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The Comeback That Started It All
2003-04-04 09:35
by Jon Weisman
Note: The Dodger Thoughts blog has moved to the Los Angeles Times.

Tonight, as Darren Dreifort attempts to become the first major league pitcher to successfully come back from two elbow reconstructions, why donÕt we take a look at how the pioneer of reconstruction recovery, Tommy John, did in his return.

First, a little background. You might know intuitively that John brought much better credentials to the operating table than Dreifort, but you might not know how much better. Some people only remember the post-surgery Tommy John, but he was quite a pitcher beforehand.

When JohnÕs elbow gave out on him in July 1974 (shortly before his 31st birthday), John was 13-3 with a 2.59 ERA in a league where the average ERA was 3.41. Despite going 2-11 in his first two seasons, John had a career record of 124-106.

Dreifort, as we all know, has won just a smattering of games in his career, going 43-52 with a 4.38 ERA that is worse than the 4.14 league average in that time. Dreifort was 27 when the injury occurred Š he turns 29 on Monday.

Anyway, John and Dreifort had this in common: They each missed the remainder of the season in which they were hurt, plus all the following season.

Also, Dreifort will take the mound today against a San Diego Padres team that went 66-96 in 2002 and figures to be about as bad this year. On April 16, 1976, John faced an Atlanta Braves team that went 67-94 in 1975 and would only improve by 2 Z games in 1976, to 70-92.

Atlanta was the home team. In the bottom of the first, John was almost too wobbly or too careful. He got two groundouts, then walked Darrell Evans and ex-Dodger teammate Jimmy Wynn before Ken Henderson made the third out on a tapper to Steve Yeager.

In the second inning, John induced two more groundouts, allowed a single to Darrel Chaney, and then got his sixth groundout out of six outs.

The third inning brought JohnÕs second jam. John delivered his first strikeout (Rowland Office Š always liked that name), but then walked another ex-Dodger, Jerry Royster, gave up a single to Evans and walked Wynn for the second time. Henderson was the escape route again, grounding into a double play.

By the way, the Dodgers hadnÕt gotten any hits off Braves starter Dick Ruthven to this point. They did get a Ted Sizemore walk and Steve Garvey single in the top of the fourth, but Ron Cey hit into a force play to end the inning.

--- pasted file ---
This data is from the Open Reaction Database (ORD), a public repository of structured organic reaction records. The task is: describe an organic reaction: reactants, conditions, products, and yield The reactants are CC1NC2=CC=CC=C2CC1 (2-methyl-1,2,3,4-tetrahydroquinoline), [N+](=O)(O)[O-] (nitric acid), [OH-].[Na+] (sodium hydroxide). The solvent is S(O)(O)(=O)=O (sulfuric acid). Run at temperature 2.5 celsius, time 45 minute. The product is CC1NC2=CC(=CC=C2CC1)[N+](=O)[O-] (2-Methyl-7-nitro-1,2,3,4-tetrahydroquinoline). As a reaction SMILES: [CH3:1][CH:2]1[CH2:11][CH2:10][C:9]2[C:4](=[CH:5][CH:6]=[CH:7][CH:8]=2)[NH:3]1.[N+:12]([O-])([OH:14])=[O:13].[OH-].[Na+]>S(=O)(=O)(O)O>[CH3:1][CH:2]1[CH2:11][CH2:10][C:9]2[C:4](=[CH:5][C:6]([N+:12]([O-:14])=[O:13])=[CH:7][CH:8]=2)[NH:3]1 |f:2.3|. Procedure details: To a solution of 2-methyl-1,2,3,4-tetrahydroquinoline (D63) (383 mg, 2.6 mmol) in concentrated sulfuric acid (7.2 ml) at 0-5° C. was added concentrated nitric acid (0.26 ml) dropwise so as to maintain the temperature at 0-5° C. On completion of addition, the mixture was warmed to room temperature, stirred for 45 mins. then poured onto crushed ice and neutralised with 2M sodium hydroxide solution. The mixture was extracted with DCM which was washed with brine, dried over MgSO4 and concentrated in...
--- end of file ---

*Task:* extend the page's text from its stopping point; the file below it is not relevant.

John sailed through the bottom of the fourth, drawing two more groundouts before the first Braves flyout of the game, by Chaney to Dusty Baker.

The score was still 0-0 with one out in the bottom of the fifth, when Office and Royster singled. Evans came up É and hit a three-run home run. John got through the rest of the inning, but came out of the game after that.

His totals: 5 IP, 5 H, 3 R, 3 ER, 4 BB, 1 K. Twelve of his 15 outs came on the ground.

That was it for the Braves. The Dodgers remained shut out until the ninth, when they scored one run and put the tying runs on second and third with one out. However, Bill Buckner struck out, and Ted Sizemore flied out to end the game.

On the bright side, the home run by Evans was one of only seven homers John would allow in 1976, a season in which he would make 31 starts, throw 207 innings (6 2/3 innings per start), and finish 10-10 despite a nice 3.09 ERA. The following year, at age 34, John would go 20-7 with a 2.78 ERA, the first of three 20-plus win seasons he would deliver following the surgery that established his place in history.

Dreifort is likely to get more strikeouts tonight then John did in that game 27 years ago, but if he can match anything else that John did that day or for the remaining 14! years of JohnÕs career (he pitched until he was 46 years old, remember), that will really be something.

I donÕt know if Tommy John was a better pitcher than he was a story, but he was excellent in both respects.

Thanks to Retrosheet and Baseball-Reference.com.

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